USA v. Rios-Espinoza

Filing 920091221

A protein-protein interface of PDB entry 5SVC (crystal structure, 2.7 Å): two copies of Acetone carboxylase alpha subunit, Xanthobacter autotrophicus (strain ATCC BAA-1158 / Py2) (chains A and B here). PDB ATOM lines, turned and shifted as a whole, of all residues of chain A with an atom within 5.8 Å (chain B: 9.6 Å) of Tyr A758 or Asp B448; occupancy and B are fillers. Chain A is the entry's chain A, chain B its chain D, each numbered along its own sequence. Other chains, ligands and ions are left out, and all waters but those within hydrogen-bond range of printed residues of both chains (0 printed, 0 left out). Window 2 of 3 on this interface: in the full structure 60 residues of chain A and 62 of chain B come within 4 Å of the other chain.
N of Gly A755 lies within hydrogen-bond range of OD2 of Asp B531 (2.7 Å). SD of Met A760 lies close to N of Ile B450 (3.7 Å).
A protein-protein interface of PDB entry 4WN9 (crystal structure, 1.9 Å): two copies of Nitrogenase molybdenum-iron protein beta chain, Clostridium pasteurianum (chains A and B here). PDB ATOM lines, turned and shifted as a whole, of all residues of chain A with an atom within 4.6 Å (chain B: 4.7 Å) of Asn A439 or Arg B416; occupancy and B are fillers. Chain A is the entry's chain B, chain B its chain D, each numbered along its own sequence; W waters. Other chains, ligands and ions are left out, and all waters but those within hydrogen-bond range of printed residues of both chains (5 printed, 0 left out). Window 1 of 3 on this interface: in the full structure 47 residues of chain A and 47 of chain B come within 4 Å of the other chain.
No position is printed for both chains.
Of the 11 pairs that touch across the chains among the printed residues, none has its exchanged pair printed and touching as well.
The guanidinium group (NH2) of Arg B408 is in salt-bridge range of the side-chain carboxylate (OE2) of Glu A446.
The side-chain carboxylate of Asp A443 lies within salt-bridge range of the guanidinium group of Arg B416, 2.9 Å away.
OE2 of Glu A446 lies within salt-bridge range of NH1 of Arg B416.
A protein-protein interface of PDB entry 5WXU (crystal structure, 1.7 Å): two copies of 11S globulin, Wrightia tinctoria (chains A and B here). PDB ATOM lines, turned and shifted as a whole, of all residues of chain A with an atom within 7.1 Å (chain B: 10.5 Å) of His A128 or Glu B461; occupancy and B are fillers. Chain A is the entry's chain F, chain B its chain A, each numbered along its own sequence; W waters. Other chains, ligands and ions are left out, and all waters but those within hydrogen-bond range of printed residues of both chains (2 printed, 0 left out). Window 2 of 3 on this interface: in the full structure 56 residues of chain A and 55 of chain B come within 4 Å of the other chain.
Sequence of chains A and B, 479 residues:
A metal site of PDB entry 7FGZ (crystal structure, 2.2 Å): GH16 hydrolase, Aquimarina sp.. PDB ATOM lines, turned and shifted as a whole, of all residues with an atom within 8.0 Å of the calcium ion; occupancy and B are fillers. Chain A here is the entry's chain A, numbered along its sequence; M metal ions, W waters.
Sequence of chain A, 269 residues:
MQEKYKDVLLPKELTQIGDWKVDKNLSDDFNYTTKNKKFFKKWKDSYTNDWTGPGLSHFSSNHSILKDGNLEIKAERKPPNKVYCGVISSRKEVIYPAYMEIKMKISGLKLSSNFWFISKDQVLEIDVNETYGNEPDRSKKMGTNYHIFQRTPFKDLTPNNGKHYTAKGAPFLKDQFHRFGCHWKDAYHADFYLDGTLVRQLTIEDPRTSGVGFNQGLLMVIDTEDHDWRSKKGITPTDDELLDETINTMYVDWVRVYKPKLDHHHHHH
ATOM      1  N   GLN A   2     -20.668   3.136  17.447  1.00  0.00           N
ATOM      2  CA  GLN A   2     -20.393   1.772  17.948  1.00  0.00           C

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IN THE UNITED STATES COURT OF APPEALS United States Court of Appeals FOR THE FIFTH CIRCUIT Fifth Circuit FILED No. 08-41201 Summary Calendar December 21, 2009 Charles R. Fulbruge III Clerk UNITED STATES OF AMERICA, Plaintiff-Appellee v. TEODORO RIOS-ESPINOZA, Defendant-Appellant Appeal from the United States District Court for the Southern District of Texas Before GARZA, CLEMENT, and OWEN, Circuit Judges. EMILIO M. GARZA, Circuit Judge: Teodoro Rios-Espinoza appeals the sentence imposed following his guilty plea conviction for conspiracy to possess with intent to distribute more than 1,000 kilograms of marijuana, more than 5 kilograms of cocaine, and more than 50 grams of methamphetamine (Count One), and possession of a firearm by a felon (Count Twenty-Seven). Prior to the entry of Rios-Espinoza's guilty plea, the Government electronically filed a notice that it intended to seek enhanced penalties pursuant to 21 U.S.C. 851, based on Rios-Espinoza's 2003 conviction for possession with intent to distribute 686.14 kilograms of marijuana. RiosEspinoza acknowledged in the district court that he received the notice, and he No. 08-41201 does not now challenge the averments in the notice or the conviction upon which the enhancement was based. Rather, he asserts that district court erred in failing to strike the notice for its failure to comply with the Southern District's local rules and administrative procedures regarding electronic filing. He argues that the Government's notice was electronically filed without the electronic signature notation "/s/" as required by the local rules and therefore "did not constitute a filing of the document for purposes of the Federal Rules of Civil and Criminal Procedure." The Government's compliance with 851 is a question of law that we review de novo. United States v. Steen, 55 F.3d 1022, 1025 (5th Cir. 1995). Section 851(a)(1) provides that: No person who stands convicted of an offense under this part [including a drug-trafficking offense] shall be sentenced to increased punishment by reason of one or more prior convictions, unless before trial, or before entry of a guilty plea, the United States attorney files an information with the court (and serves a copy of such information on the person or counsel for the person) stating in writing the previous convictions to be relied upon. In this case, the enhancement information was filed prior to trial and before Rios-Espinoza pled guilty; it identified the prior conviction upon which the enhancement was based; and it correctly set forth the applicable enhanced penalty. Rios-Espinoza does not dispute that he received actual notice of the enhancement, including notice of the prior conviction upon which the enhancement was based, before entering into his plea agreement and pleading guilty. Nor does he assert that he has been prejudiced in any way by the 2 No. 08-41201 nonconforming notice.1 Under these circumstances, we have no difficulty finding that the Government complied with 851. But this conclusion does not resolve Rios-Espinoza's challenge. He maintains that the Government's failure to include an electronic signature notation "/s/" means that the notice was not properly filed and insists that the district court erred by not striking the notice based on its nonconformity with local rules. He argues that absent a properly filed notice, there can be no compliance with 851 and directs our attention to Steen, in which we noted that when the Government "fails to comply with 851's procedural requirements, a district court cannot enhance a defendant's sentence." 55 F.3d at 1025. The district court heard Rios-Espinoza's argument and found it unavailing. Although the district court conceded that documents should be stricken if they do not comply with the local rules, it also found that the rules allow the court some "flexibility . . . in cases where there has not been complete compliance." The district court found that it had "some discretion on when to allow documents in substantial compliance but in technical noncompliance." In light of the fact that Rios-Espinoza received actual notice, and given the Government's contention that it would have re-filed the notice had it been made aware of the error, as well as the prejudice to the Government that would result if the notice were stricken, the district court concluded that the "just thing to do under the circumstances" was to deny Rios-Espinoza's motion to strike the notice. The district court therefore applied the enhanced penalties. We review a district court's "administrative handling of a case, including its enforcement of the local rules . . . for abuse of discretion." Macklin v. City of Rios-Espinoza does not re-urge his challenge to the notice on the grounds that electronic service was improper, nor does he re-urge his argument that the enhancement should not be applied for any other reason. Thus, those issues have been abandoned. See Brinkmann v. Dallas County Deputy Sheriff Abner, 813 F.2d 744, 748 (5th Cir. 1987). 3 1 No. 08-41201 New Orleans, 293 F.3d 237, 240 (5th Cir. 2002). Therefore, the issue is whether the district court abused its discretion in failing to strike the notice for its failure to comply with the local rules. Local Rule 5.1 provides that "[e]xcept as expressly provided or unless permitted by the presiding Judge, the Court requires documents being filed to be submitted, signed or verified by electronic means that comply with the procedures established by the Court." S.D. Tex. Local Rule 5.1.2 The "Administrative Procedures for Electronic Filing in Civil and Criminal Cases," which were established by the Southern District and are referred to in Local Rule 5.1, provide that "[t]he user log-in and password required to submit documents to the Electronic Filing System serve" as the user's "signature for purposes of Fed. R. Civ. P. 11, the Federal Rules of Criminal Procedure, the Local Rules of this Court, and any other purpose for which a signature is required in connection with court proceedings." But the procedures also state that the user "must include an `/s/' and the Filing User's typed name in the space where the signature would otherwise appear." In this case, the Government's notice, which was filed after proper log-in, contained a typed signature but no "/s/," as required by the local rules and administrative procedures pertaining to electronic filing. Thus, the filing was non-complaint. A finding that the filing was non-complaint, however, does not lead inexorably to the conclusion that Rios-Espinoza is correct. Rios-Espinoza fails to recognize that the local rules do not require the district court to strike such a non-conforming document. Local Rule 11.4, the "sanctions" paragraph for the "signing of pleadings" section, provides that "[a] paper that does not conform to the local or federal rules or that is otherwise objectionable may be struck on Although this rule falls under the "Civil Rules" section, Criminal Local Rule 49 expressly provides that the provisions of Local Rule 5.1 "with respect to electronic filing and service in civil cases are applicable to criminal cases." S.D. Tex. Local Rule 49 4 2 No. 08-41201 the motion of a party or by the Court." S.D. Tex. Local Rule 11.4 (emphasis added). Thus, the rules specifically invest the district court with discretion as to the enforcement of the very local rules in question. Under these circumstances, we find no abuse of discretion in the district court's refusal to strike the non-complaint notice. See United States v. Rivas, 493 F.3d 131, 141)42 (3d Cir. 2007). The judgment of the district court is AFFIRMED. 5